BJP government’s edict on ban of ‘unparliamentarian words’


In parliamentary democracy, it is expected that the elected representatives of the people will have their say on whatever turns them vocal— government’s policies, decisions or conduct of any legislator or minister maintaining due decency and decorum. If they stir up too great an uproar and a pandemonium is created inside the House, then they may be restrained. But their freedom to express views cannot be curtailed. But, the BJP-led Central government like fascist autocracy has been merrily trampling underfoot even the barest precepts of democracy. Of late, they have banned use of as many as 329 words (151 English and 178 Hindi) as unparliamentary. Among the banned words, some are most common like ‘abused’, ‘ashamed’, ‘bloodshed’, ‘anarchist’, ‘corrupt’, etc. Among Hindi words deemed objectionable are ‘gaddar’ (traitor) ‘girgit’ (chameleon), ‘behri sarkar’ (a deaf government), ‘danga’ (riot), ‘jumlajeebi’ (thriving on false promises), etc. Obviously, the objective is to debar the opposition members from criticizing the government.
It is worth noting that the words earmarked now as ‘unconstitutional’ or ‘unparliamentary’ are those commonly used by the opposition against Modi and his government, though BJP leaders are known to have themselves used some of them when they were in opposition. Also, not long back, Home Minister himself has used the word Jumla (false promise) in media glare whereas the Prime Minister had used a word Andolanjeebi (movement-mongers) to deride the opposition. Moreover, the BJP government has also prohibited demonstration, dharna and hunger strike within the Parliament premises by the opposition seemingly to ensure that globally, the BJP could project itself as a ‘protest-less’ government. These are all aimed at gagging voice of protest or dissent which is an essential component of parliamentary democracy as enunciated by the its founding fathers. So, it is obvious that based on the strength of a brute majority which the BJP enjoys in Parliament, it is treading the path of stripping parliamentary democracy of what little of it is still in vogue.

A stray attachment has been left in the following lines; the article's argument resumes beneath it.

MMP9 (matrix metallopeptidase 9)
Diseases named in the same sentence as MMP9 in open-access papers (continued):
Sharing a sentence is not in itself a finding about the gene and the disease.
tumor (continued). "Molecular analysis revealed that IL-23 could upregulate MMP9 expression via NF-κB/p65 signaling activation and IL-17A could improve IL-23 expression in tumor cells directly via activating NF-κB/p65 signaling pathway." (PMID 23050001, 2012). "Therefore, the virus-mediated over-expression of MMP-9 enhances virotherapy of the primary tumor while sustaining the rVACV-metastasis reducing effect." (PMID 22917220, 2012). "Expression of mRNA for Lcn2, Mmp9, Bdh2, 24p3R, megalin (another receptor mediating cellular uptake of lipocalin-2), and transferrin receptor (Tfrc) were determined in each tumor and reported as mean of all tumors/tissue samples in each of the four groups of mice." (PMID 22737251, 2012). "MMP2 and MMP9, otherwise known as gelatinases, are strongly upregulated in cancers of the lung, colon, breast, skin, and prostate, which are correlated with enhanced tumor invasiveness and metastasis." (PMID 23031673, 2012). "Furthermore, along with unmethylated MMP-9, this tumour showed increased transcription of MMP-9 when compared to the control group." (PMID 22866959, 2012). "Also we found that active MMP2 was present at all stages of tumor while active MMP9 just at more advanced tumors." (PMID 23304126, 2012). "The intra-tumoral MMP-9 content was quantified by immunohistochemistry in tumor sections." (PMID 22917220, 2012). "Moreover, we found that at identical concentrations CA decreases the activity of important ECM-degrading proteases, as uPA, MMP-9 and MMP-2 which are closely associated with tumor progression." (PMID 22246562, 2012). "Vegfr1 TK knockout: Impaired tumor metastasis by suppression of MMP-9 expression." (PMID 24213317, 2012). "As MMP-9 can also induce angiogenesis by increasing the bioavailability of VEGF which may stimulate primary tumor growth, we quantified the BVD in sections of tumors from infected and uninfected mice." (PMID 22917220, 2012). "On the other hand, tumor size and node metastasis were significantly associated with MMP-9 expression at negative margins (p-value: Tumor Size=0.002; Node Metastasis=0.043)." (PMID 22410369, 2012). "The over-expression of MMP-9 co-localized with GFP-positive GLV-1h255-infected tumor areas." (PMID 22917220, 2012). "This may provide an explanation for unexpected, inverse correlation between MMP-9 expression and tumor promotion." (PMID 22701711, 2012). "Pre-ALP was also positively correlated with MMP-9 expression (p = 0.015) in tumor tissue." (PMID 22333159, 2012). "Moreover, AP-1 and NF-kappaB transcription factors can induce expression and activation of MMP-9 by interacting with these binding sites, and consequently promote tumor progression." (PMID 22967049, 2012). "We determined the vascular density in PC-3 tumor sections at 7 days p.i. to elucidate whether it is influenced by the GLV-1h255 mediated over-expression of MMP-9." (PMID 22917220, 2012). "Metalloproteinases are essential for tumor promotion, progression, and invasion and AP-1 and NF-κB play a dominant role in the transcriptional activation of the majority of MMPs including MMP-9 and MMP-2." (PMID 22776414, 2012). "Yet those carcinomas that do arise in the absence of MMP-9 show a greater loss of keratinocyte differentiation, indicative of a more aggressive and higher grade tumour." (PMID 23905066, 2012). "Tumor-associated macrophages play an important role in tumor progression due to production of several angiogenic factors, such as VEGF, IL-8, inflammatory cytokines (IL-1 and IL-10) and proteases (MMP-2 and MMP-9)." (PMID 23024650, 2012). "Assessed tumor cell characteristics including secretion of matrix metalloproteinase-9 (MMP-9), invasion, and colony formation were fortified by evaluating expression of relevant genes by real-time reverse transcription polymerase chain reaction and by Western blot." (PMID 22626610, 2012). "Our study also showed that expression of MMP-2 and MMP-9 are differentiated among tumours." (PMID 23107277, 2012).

To resist such despotic undemocratic measures, what is needed is a powerful organised sustained movement of the common people under correct revolutionary leadership. It leaves no doubt that it is only through organised people’s resistance movement, such systematic and persistent curtailment of what little of democratic norms and practices are still prevalent in the country.

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